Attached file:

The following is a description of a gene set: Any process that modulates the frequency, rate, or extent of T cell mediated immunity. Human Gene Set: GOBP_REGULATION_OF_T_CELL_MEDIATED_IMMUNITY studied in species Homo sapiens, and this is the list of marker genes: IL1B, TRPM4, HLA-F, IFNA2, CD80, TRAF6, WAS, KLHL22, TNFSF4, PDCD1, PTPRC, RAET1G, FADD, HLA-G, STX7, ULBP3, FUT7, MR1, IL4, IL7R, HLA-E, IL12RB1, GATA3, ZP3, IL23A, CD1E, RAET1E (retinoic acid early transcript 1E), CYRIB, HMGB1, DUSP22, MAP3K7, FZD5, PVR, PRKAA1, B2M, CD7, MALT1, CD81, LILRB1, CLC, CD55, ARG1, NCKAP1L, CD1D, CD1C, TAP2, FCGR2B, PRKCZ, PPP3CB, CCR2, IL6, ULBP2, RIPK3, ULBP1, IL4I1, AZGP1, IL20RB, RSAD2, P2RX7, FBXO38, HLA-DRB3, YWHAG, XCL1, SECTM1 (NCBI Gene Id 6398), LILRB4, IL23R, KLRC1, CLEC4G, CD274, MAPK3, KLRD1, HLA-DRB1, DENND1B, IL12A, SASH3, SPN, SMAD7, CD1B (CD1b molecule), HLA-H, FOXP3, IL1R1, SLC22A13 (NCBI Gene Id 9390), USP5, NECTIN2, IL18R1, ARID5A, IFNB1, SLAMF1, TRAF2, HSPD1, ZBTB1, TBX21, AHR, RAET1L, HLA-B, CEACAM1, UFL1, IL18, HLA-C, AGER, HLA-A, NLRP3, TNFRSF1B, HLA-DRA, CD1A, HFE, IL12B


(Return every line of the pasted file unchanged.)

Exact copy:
The following is a description of a gene set: Any process that modulates the frequency, rate, or extent of T cell mediated immunity. Human Gene Set: GOBP_REGULATION_OF_T_CELL_MEDIATED_IMMUNITY studied in species Homo sapiens, and this is the list of marker genes: IL1B, TRPM4, HLA-F, IFNA2, CD80, TRAF6, WAS, KLHL22, TNFSF4, PDCD1, PTPRC, RAET1G, FADD, HLA-G, STX7, ULBP3, FUT7, MR1, IL4, IL7R, HLA-E, IL12RB1, GATA3, ZP3, IL23A, CD1E, RAET1E (retinoic acid early transcript 1E), CYRIB, HMGB1, DUSP22, MAP3K7, FZD5, PVR, PRKAA1, B2M, CD7, MALT1, CD81, LILRB1, CLC, CD55, ARG1, NCKAP1L, CD1D, CD1C, TAP2, FCGR2B, PRKCZ, PPP3CB, CCR2, IL6, ULBP2, RIPK3, ULBP1, IL4I1, AZGP1, IL20RB, RSAD2, P2RX7, FBXO38, HLA-DRB3, YWHAG, XCL1, SECTM1 (NCBI Gene Id 6398), LILRB4, IL23R, KLRC1, CLEC4G, CD274, MAPK3, KLRD1, HLA-DRB1, DENND1B, IL12A, SASH3, SPN, SMAD7, CD1B (CD1b molecule), HLA-H, FOXP3, IL1R1, SLC22A13 (NCBI Gene Id 9390), USP5, NECTIN2, IL18R1, ARID5A, IFNB1, SLAMF1, TRAF2, HSPD1, ZBTB1, TBX21, AHR, RAET1L, HLA-B, CEACAM1, UFL1, IL18, HLA-C, AGER, HLA-A, NLRP3, TNFRSF1B, HLA-DRA, CD1A, HFE, IL12B